Gardein, Linda McCartney, Vivera, Tofuna Fysh, and Quorn are just some of the other plant-based brands on the market that offer vegan fish products. Earlier this year, the latter launched breaded and battered fillets in a bid to supply a plant-based alternative to cod, one of the most popular and consumed fish in the UK next to tuna and salmon.

Even fish and chip shops are adopting vegan menus and some have gone 100 percent plant-based.

Last year, London fish and chip shop chain Sutton & Sons turned its Hackney location vegan, after launching a vegan menu at three of its other shops. The company makes its vegan fish using banana blossom and adds seaweed to get the authentic fishy flavor. It also offers potato-based fish cakes, vegan prawn cocktail, scampi and chips, as well as a fishless burger and Lincolnshire veggie sausages.

In Leicester, The Fish & The Chip decided to follow Sutton & Sons lead earlier this year. The owners of the shop went on an “eye-opening” fishing trip back in April. When they came back, it wasn’t business as usual. Instead, they decided to close completely. “There’s not plenty more fish in the sea,” they wrote on social media.

“After our trip away we saw the impact pollution is having on the oceans and fish stocks and we are not comfortable running a restaurant that has such an impact on our environment,” they continued. But they won’t be leaving the restaurant trade, they’re now intending to open a new vegan location instead. They added, “we are still committed to creating gluten-free, plant-based food and are really excited to share our new range very soon.”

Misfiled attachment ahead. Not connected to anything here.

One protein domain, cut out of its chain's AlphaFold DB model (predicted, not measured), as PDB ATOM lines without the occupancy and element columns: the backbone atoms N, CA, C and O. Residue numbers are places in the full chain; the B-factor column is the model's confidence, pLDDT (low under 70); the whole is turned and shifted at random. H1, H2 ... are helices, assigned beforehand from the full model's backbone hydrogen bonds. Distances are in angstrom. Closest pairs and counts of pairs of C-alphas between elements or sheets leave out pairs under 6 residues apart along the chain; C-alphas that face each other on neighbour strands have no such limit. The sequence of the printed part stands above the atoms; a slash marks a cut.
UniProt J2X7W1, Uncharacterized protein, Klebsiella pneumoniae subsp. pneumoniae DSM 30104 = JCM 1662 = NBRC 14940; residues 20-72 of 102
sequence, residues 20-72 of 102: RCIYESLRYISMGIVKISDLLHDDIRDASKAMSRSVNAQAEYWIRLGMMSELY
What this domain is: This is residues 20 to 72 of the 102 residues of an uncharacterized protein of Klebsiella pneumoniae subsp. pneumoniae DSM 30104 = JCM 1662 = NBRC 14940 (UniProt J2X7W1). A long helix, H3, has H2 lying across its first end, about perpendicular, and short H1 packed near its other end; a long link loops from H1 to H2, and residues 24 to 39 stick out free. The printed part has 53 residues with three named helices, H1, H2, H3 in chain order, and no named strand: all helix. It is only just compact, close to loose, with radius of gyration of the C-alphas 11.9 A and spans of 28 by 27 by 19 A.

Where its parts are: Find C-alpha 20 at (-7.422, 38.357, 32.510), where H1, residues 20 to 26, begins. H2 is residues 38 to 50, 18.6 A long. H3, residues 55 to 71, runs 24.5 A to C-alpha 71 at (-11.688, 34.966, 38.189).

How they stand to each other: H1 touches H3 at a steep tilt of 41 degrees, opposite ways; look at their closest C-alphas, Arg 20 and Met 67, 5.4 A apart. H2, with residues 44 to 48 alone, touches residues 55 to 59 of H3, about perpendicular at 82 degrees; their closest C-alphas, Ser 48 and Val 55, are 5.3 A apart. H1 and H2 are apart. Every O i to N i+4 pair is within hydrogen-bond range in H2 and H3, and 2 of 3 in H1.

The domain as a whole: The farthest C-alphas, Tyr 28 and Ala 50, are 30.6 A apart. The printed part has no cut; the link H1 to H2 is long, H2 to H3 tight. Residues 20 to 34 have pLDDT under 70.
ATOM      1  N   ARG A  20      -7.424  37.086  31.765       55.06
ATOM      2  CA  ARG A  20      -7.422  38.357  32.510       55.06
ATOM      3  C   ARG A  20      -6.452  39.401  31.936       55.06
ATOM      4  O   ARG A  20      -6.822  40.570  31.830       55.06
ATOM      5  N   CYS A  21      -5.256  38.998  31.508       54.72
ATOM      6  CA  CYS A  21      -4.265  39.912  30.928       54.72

Is It Possible to Eat Real, Sustainable Fish?

If We Want to Save The Whales, We Must Stop Eating Fish
BlueNalu is working on clean, lab-grown seafood products

In the future, it may even be possible to eat real, sustainable fish, which doesn’t impact whale populations and underwater ecosystems.

California-based BlueNalu is creating lab-grown clean seafood. It intends to serve its first-ever cruelty-free cultured food products — yellowtail amberjack and mahi-mahi — to staff later this year. In the coming years, it hopes to offer a vast array of seafood products, including crab, Chilean sea bass, orange roughy, and lobster.

“More and more consumers are ‘going green’ and pursuing environmentally friendly and ecologically responsible decisions that help to protect the environment and sustain its natural resources for current and future generations,” the company notes on its website. “BlueNalu is introducing the concept of ‘Eating Blue,’ in which consumers can consider the oceans and make more sustainable decisions with their seafood choices.”

Like other clean meat companies, BlueNalu extracts cells from fish and then grows the meat in a bioreactor. It’s not just healthier for the ocean, and for the whales, but it’s also healthier for humans, maintains the company; mercury and microplastics are among some of the toxins contained by fish.

“We will produce real seafood products directly from fish cells, that are as delicious and nutritious as products that have been grown conventionally,” says BlueNalu. “In a way that is healthy for people, humane for animals, and sustainable for our planet.”